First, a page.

Beowulf Research Paper

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Beowulf exemplifies epic poetry as defined by the epics Gilgamesh and Paradise Lost. There are a number of widely accepted characteristics of epic poetry including a grand setting, pertinence to celebrated characters of national significance, courageous and valorous deeds, a persistent style and tone, and the intervention of supernatural forces in human action.1 Though the features of the stories themselves differ greatly, the three stories’ poetic backbone contains the same basic principles of epic poetry. Beowulf, though many scholars argue, epitomizes all of the conventions and, therefore, can be classified as an epic. Perhaps the single biggest necessity of an epic is the epic hero itself. In the epic Gilgamesh, which predates Beowulf…show more content…
Gilgamesh is on a quest to achieve the personal task of obtaining immortality, contains superhuman qualities of strength, courage, and knowledge which he uses throughout his quest, and faces the monster Humbaba, unworldly opposition to prevent him from achieving his goal.2 These attributes help formulate a list of requirements of an epic hero; Beowulf meets all of the requirements on this list. His quests, including his quest for immortality and the defense of his people, are either for his own personal gain or the gain of his people. Secondly, the opposition he encounters on his quests, the monsters Grendel, She-Cat, and the fire-breathing dragon, is not of this world.3 Lastly, he has herculean qualities of strength, courage, and cunning, which play to his advantage throughout his quests.4 Another example of an epic hero is Satan in John Milton’s Paradise Lost. Satan’s heroic qualities are disputed because his behavior in the end is sinful. In a critical paper, Nicole Smith defines Satan as an epic hero through a non-traditional…show more content…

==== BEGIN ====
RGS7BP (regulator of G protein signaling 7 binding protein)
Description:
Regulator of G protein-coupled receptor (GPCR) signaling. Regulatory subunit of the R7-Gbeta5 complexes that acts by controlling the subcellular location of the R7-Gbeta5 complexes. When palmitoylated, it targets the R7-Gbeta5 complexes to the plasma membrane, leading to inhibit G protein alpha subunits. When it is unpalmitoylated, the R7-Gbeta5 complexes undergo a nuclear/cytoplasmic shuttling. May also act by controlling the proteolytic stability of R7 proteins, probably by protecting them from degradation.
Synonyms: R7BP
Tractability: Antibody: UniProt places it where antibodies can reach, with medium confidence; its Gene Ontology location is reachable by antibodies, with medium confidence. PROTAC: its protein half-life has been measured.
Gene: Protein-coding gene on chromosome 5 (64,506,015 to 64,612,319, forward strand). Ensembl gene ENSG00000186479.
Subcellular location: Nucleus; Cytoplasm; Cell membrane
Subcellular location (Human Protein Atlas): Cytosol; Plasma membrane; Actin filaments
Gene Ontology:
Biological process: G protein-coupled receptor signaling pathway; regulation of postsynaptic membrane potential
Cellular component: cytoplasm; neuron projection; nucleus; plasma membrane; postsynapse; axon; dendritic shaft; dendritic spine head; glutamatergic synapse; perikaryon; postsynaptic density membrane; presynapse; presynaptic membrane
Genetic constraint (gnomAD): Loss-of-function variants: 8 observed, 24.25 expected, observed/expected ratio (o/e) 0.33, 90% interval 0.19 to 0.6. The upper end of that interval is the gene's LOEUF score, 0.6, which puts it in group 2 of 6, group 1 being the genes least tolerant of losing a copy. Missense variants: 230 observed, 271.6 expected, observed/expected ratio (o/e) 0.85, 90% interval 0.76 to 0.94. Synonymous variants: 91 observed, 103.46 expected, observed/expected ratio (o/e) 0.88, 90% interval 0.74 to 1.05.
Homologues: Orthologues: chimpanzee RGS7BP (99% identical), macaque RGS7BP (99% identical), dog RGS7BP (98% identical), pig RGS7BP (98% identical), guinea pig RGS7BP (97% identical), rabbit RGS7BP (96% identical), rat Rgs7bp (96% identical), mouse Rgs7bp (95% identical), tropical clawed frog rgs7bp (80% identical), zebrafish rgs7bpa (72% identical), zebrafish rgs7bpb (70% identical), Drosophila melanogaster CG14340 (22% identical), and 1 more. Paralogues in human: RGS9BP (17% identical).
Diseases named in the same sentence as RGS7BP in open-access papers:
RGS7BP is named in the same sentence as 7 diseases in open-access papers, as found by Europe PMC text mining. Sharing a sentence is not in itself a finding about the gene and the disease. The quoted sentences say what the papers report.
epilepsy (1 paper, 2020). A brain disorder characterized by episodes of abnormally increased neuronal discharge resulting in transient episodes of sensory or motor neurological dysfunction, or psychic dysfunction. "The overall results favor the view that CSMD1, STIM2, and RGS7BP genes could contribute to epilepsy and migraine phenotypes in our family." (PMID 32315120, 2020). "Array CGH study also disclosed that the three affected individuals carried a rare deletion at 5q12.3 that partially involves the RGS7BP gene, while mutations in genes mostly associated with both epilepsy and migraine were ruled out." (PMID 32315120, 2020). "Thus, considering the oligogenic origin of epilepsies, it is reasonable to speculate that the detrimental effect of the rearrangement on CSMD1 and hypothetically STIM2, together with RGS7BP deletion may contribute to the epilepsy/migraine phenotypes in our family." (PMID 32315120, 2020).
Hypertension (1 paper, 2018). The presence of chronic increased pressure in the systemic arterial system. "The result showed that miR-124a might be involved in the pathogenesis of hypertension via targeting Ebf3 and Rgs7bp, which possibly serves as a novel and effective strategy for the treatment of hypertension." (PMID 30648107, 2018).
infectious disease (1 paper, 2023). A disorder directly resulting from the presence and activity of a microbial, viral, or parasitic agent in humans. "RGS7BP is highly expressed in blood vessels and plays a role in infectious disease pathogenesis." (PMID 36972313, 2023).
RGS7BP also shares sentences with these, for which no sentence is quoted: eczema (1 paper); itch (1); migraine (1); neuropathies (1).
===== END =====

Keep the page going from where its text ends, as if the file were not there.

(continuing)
Supernatural beings always interfere in an epic, whether they assist or hinder the quest of the epic hero. In Gilgamesh, the gods and goddesses of the dominant religion play major roles throughout the story. The goddess Ishtar provides some of the resistance for Gilgamesh’s quest, while the god Shamash helps him and Enkidu defeat Humbaba, the evil guardian of the Cedar Forest.13 Beowulf, too, embodies supernatural elements; however, they exist in a different way than in Gilgamesh. Grendel, the She-Cat, and the fire-breathing dragon are all negative aspects of the story; no supernatural elements help Beowulf in any way throughout his quests as they help Gilgamesh.14 Contrastingly, supernatural elements are present in every aspect of John Milton’s Paradise Lost. They do not make appearances because they are present throughout the entire poem. God and Satan’s presence is not only the main conflict of the story, but also is perhaps the best example of supernatural elements in any epic. The story’s plot splits its focus between God’s newest creation, Adam and Eve, and the efforts of Satan to overthrow God. This widespread supernatural activity satisfies the convention in Paradise Lost, proving the principle exists in epic poetry.15 Though they appear in many different ways, supernatural elements are prevalent in Beowulf, helping to quantify it as an

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